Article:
• Dir. Richard Monette: Canada (1993) 161 minutes. With Megan Porter Follows, Antoni Cimolino, Colm Feore. A film of the Stratford (Ontario) Festival’s 1993 stage production.
• Dir. Baz Luhrmann: USA (1996) 120 minutes. With Leonardo DiCaprio and Claire Danes. A modern-day highly kinetic and sensationalistic film adaptation by Baz Luhrmann.
Taming of the Shrew
• Dir. Franco Zeffirelli: USA/Italy (1967) 122 minutes. With Elizabeth Taylor, Richard Burton, Cyril Cusack, Michael Holdern, Alfred Lynch, Alan Webb, Michael York. Richard Burton and Elizabeth Taylor in the classic Zeffirelli film production.
• Dir. William Ball/Kirk Browning: USA (1976) 120 minutes. With Marc Singer, Fredi Ostler, Sandra Shotwell, William Paterson. Filmed for television version of The American Conservatory Theatre of San Francisco’s commedia dell’arte production.
• Dir. Richard Monette: Canada (1988) 150 minutes. With Colm Feore, Goldie Semple, Henry Czerny, Keith Dinicol, Scott Wentworth, Geraint Wyn Davies. A film of the Stratford (Ontario) Festival’s stage production, the only filmed version to feature the Christopher Sly introduction and conclusion.
• Dir. Derek Jarman: USA (1979) 95 minutes. With Heathcoat Williams, Kate Temple, Christopher Biggins, and lots of naked sailors. A highly avant-garde interpretation by Derek Jarman. This film is not for purists.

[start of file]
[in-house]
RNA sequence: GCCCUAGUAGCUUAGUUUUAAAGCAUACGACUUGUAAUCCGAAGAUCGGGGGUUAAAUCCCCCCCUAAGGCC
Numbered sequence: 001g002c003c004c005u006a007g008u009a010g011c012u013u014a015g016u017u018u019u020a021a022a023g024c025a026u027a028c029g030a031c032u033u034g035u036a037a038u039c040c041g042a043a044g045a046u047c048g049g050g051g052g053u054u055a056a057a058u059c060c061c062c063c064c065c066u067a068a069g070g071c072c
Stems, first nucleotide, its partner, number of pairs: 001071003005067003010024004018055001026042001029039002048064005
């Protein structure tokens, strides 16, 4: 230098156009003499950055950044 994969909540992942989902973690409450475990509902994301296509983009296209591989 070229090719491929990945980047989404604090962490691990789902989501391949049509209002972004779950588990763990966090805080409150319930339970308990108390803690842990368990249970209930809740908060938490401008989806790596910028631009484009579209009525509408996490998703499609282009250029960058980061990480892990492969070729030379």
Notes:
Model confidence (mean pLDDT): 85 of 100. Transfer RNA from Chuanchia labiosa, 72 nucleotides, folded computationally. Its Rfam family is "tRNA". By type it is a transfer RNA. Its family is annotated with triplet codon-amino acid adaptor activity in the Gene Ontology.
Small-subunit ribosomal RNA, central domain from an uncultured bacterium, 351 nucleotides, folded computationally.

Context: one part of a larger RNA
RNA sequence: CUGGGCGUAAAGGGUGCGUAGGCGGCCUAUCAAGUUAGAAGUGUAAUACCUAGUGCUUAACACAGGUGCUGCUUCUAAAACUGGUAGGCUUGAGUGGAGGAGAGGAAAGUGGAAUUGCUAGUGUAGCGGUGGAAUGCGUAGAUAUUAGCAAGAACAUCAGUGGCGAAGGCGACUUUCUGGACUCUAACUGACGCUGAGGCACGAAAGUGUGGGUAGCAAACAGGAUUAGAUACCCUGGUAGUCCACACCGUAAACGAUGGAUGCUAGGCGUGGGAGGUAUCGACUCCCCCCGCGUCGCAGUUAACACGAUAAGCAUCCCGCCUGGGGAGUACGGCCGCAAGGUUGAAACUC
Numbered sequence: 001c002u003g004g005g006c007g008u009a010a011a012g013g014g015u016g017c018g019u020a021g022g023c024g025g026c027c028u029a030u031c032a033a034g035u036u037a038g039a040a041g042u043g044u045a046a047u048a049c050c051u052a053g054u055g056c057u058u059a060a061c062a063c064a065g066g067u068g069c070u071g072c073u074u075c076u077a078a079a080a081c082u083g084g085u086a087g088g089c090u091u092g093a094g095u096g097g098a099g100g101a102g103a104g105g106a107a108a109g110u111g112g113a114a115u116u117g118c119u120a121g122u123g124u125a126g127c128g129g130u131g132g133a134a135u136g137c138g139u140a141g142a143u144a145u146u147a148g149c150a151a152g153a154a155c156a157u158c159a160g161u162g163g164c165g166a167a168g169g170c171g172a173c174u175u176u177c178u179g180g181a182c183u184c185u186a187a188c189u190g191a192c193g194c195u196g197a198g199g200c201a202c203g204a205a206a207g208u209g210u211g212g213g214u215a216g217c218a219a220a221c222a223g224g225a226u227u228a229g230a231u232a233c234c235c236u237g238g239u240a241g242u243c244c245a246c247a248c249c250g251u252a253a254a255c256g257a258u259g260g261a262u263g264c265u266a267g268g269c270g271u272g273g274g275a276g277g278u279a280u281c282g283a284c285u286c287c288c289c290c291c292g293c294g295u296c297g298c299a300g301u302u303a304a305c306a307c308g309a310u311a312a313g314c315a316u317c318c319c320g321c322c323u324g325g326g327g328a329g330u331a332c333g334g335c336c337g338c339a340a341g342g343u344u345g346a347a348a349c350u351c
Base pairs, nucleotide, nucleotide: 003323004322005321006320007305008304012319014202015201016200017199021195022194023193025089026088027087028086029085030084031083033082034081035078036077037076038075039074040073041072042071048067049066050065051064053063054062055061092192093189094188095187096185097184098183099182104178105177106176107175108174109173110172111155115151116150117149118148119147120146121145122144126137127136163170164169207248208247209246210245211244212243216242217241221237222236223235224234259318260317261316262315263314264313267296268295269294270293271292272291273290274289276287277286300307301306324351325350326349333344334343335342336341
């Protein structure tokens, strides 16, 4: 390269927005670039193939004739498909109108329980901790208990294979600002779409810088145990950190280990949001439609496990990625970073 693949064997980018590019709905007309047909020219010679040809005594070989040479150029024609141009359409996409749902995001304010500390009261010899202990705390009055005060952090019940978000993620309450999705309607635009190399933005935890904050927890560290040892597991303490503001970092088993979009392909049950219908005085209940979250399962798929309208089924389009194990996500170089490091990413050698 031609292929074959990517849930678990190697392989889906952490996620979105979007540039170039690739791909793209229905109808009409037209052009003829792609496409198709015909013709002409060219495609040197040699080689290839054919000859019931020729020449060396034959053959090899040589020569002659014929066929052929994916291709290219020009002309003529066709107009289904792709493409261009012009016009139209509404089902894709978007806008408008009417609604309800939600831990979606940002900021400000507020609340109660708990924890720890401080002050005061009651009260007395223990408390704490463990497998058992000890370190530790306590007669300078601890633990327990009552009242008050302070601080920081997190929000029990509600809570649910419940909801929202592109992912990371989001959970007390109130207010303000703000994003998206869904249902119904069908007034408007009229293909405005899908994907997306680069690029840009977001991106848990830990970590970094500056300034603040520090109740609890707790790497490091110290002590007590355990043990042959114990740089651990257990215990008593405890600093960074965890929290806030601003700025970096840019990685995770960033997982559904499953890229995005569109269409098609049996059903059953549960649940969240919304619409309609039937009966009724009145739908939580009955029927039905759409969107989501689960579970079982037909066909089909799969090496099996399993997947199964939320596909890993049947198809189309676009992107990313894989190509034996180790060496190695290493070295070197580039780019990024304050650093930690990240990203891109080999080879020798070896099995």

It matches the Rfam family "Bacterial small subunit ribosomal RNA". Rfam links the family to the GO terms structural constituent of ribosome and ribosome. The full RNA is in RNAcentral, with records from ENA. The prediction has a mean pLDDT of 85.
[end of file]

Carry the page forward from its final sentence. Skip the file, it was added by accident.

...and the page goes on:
• Dir. Herb Roland: Canada (1982) 145 minutes. With Len Cariou, Colin Fox, Sharry Flett, Miles Potter, Jim Mezon, Ian Deakin, Richard Monette. A film of the Stratford (Ontario) Festival’s stage production.
• Dir. Julie Taymor: USA (1999) 140 minutes. With Anthony Hopkins, Jessica Lange, Harry Lennix. Julie Taymor’s stylishly innovative and compelling film.
• Dir. Alan Erlich: Canada (1985) 150 minutes. With Seana McKenna, Nicholas Pennell, James Blendick, Edward Atienza, Marie Ricossa, and Colm Feore. A film of the Stratford (Ontario) Festival’s stage production.
• Dir. Kenneth Branagh: UK (1988) 165 minutes. With Richard Briers, Frances Barber, Caroline Langrishe, Christopher Ravenscroft, and James Saxon. Original music by Paul McCartney and Pat Doyle. The Renaissance Theatre Company for Thames Television with authentic sets and colorful costumes.
• Dir. Trevor Nunn: USA (1996) 134 minutes. With Helena Bonham-Carter, Richard E. Grant, Nigel Hawthorne, Ben Kingsley, Imogen Stubbs, Toby Stephens, Imelda Staunton, Mel Smith. A once-in-a-lifetime cast shines in this hilarious film.